A dream for young scientists of the country, incoming third-year student William Kevin L. Abran of the University of the Philippines Los Baños took a step forward for Filipino Physicists to have his experiment proposal conducted in the International Space Station (ISS).

Entitled “Rotation of ‘Dumbbell-shaped’ Objects in Space”, the proposal is among the six submissions chosen to be carried out in the ISS as part of the 2022 Asian Try Zero-G (ATZG) competition. The experiment is set to be performed by astronaut and engineer Koichi Wakata in December 2022. 

The Philippine Space Agency (PhilSA) initiated the call for proposals for this year’s ATZG in the Philippines and selected five experiments to enter the final round of evaluation by the Japan Aerospace Exploration Agency (JAXA). According to JAXA’s point of selection, “tThis theme aims to systematically examine the behavior of rotating objects in orbit and the Dzhanibekov effect using two rigid bodies with different centers of gravity.”

Abran, with the supervision of the Philippine Space Agency (PhilSA), developed the proposal, which entails dumbbell-shaped objects that could be spun about the longitudinal and along the transverse axis. Due to the two distinct moments of inertia, the experiment is not expected to result in the Dzhanibekov effect. 

The methodology of the experiment is illustrated below:

Original photo from PhilSA [Philippine Space Agency (philsa.gov.ph)]

Physically simulating these motions on the ground is challenging due to the constant application of force and the pre-determination of the center of the mass. In a free environment, like microgravity, however, these rigid objects should rotate continuously for a fair amount of time, making it possible to observe the long-term stability of the rotations.

The UPLB student continues to educate people about their experiment through a TikTok video.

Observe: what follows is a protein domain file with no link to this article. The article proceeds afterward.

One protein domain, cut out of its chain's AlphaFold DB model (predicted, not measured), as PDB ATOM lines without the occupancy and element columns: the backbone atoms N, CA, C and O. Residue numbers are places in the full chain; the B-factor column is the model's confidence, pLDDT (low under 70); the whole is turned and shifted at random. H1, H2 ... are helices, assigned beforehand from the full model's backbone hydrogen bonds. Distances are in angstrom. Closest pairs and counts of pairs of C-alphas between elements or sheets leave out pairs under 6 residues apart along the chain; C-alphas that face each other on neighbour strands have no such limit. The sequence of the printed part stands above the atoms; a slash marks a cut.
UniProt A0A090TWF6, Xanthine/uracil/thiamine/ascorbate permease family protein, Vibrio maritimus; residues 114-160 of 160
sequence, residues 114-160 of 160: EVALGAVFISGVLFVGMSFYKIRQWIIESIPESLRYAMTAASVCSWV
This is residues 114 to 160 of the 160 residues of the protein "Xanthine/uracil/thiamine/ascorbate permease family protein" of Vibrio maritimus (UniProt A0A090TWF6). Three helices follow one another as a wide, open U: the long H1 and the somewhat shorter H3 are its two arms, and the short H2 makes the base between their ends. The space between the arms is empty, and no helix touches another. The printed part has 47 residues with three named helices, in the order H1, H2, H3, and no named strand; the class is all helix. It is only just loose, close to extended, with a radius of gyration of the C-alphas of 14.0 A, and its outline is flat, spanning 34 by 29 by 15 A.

“I’m very happy that many Filipinos are proud and, at the same time, curious about the experiment. It has been part of my advocacy to promote space science since high school, and this event somehow helped in reaching more people,” William said. “This achievement means a lot because it’s a unique learning opportunity. I hope to share later with everyone all this experience and knowledge gained.”

“Space science touches a lot of scientific fields. They often involve physicists, engineers, and mathematicians. However, space science also needs artists, creators, economists, and other disciplines. There are a lot of things to explore on Earth, even in space. So, stay curious, it will lead to your own discoveries,” he added.

Aside from Abran’s experiment, one of the proposals submitted by PhilSA for the final selection process was the entry of Joven M. Galliguez, another UPLB incoming junior. With the title “Uniform Circular Motion in Zero Gravity”, this experiment aims to determine whether a mass attached to a string will undergo circular motion when a force is applied.

(Francis Lance Leal, Julia Ann Giere, and Kernel Godwin Reyes)